“The public has a right to know that the tracks on which their trains run are being properly inspected”

Photo by PoPville flickr user nevermindtheend

You gotta read between the lines on this press release but could be crazy:

“Metro General Manager Paul J. Wiedefeld announced today that the investigation into the East Falls Church derailment, which began as an administrative review by the Safety Department, has been expanded to include an investigation by Metro Transit Police.

Wiedefeld directed the Metro Transit Police Department to open a parallel investigation into the matter following a briefing in which investigators advised him of concerns arising from employee interviews, inspection reports, rail defect tracking, and video recordings.

“The administrative review uncovered information that warrants further investigation by Metro Transit Police,” Wiedefeld said. “While Safety Department investigations determine cause and accountability, it is even more important to understand if other issues must be addressed with the way track inspections and maintenance have been conducted.”

Metro’s General Counsel, Patricia Y. Lee, has engaged two former Assistant U.S. Attorneys as Special Investigators to support the internal administrative review. Adam Hoffinger, a former AUSA for the Southern District of New York, and Peter White, a former AUSA for the Eastern District of Virginia, as well as the District of Columbia, will work closely with Lee on this matter. Both have extensive prosecutorial experience with complex cases.

“The public has a right to know that the tracks on which their trains run are being properly inspected,” said Wiedefeld. “The information uncovered to date raises potentially serious concerns, and we will take all actions necessary to get answers and hold people accountable.”

Wiedefeld assured riders today that the SafeTrack program underway (in which Metro tracks are being inspected and repaired) has been and will continue to be subject to quality controls from multiple internal and external groups to ensure all track work meets Metro’s high standards. (At the time of the derailment, East Falls Church interlocking had not yet been addressed as part of SafeTrack.) Metro is engaging an outside engineering firm to conduct a comprehensive review of its track inspection program.

“While we continue the due diligence to identify the cause of any conditions that may have contributed to this incident, Metro is simultaneously repairing the system and providing better rules, training, quality control and line management,” said Wiedefeld.”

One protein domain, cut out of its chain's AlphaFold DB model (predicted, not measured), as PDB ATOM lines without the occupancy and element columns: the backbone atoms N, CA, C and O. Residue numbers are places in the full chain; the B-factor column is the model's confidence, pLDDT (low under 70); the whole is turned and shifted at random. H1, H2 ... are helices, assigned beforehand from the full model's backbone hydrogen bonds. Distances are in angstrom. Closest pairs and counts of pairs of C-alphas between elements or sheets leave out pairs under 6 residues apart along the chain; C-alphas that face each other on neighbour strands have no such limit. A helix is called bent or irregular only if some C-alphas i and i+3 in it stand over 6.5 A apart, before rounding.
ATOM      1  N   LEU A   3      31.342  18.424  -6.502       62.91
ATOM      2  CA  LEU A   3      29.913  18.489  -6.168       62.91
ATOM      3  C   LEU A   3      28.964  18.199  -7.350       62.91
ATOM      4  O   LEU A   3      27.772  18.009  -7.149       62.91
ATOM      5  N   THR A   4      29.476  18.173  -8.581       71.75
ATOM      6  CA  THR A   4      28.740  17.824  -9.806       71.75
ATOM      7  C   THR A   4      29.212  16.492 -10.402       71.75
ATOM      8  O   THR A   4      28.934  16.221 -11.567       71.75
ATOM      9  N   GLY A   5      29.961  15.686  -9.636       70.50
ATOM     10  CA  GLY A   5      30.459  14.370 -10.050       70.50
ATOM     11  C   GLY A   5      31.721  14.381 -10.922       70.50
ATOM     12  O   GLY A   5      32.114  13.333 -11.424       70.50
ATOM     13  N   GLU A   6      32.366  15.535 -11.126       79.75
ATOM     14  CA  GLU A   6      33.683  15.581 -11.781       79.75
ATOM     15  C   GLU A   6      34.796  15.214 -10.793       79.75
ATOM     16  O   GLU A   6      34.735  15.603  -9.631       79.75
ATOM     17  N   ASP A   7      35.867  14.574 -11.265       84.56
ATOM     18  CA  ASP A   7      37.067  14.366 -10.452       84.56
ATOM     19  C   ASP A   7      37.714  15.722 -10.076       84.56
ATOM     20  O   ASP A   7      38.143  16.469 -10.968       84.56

20 Comment

  • So rail inspections and repairs that were supposed to have taken place maybe did not take place at all, or not in the manner that they were supposed to, which has led now to a criminal investigation?

  • “Metro is engaging an outside engineering firm to conduct a comprehensive review of its track inspection program.”
    Seems like WMATA’s solution to everything is hire an outside consulting firm, get a report and then let it sit unread and not acted upon.

    • Sounds like whatever has come out directly related to this issue coupled with other things, has left Wiedefeld with little confidence in his staff. This lack of confidence basically insure he has to have outside people double check and investigate.

  • Wow, looks like some of the stories on FixWMATA are coming to light (employees falsify records etc.). In other words – good.

  • I’m hoping they have the “inspectors” on camera smoking pot or sleeping on the job. Because that’s pretty much what I suspect happened

    • And I’m glad Wiedefeld is bringing the Police in. That shows these are criminal actions, not just fraud that will be covered up by the union. Kudos again to Wiedefeld

    • I’m picturing more of a “submitted inspection reports for tracks that were never inspected” outcome, not just run-of-the-mill laziness.

      • Isn’t that the same thing? The person probably submitted false inspection reports because they were lazy and while they were smoking pot and sleeping on the job.

        • I can’t tell if this is meant as a weird joke, but in case it’s not: no. If a person who sleeps and/or smokes pot on the job also performs inspections, they might not be well done but they would have been performed.
          If a person, whether they smoke pot or sleep on the job, never bothers to inspect the things they’re supposed to in the course of business and then submits falsified inspection reports, that’s different than just being lazy or unmotivated. It’s fraud.

  • Sounds like Weidefeld is gearing up to make the strongest case possible, against an expected Union defense.

    • Yeah, I agree, and I appreciate and support that. I’ve heard it said that it actually isn’t that difficult to fire bad government workers, but it takes a good government manager to do it, so it seems like this is what is happening. I’m frustrated (and scared) that it seems like the “lack of safety culture” is so pervasive that someone could actually falsify safety records and still go to sleep at night. It sounds like that may have been the case for many, many years, and turning that culture around is going to take a significant work.

    • Looks to be a lesson learned from the L’enfant smoke incident. Wiedefeld fired the worked responsible and the union is fighting it in court. Got to appreciate his double-down offense. I can tell he means business when he said he wants to clean house!

  • I saw workers walking the tracks just outside of Fort Totten at about noon. I like seeing that. I think Weidefeld is doing a good job in a very difficult situation.

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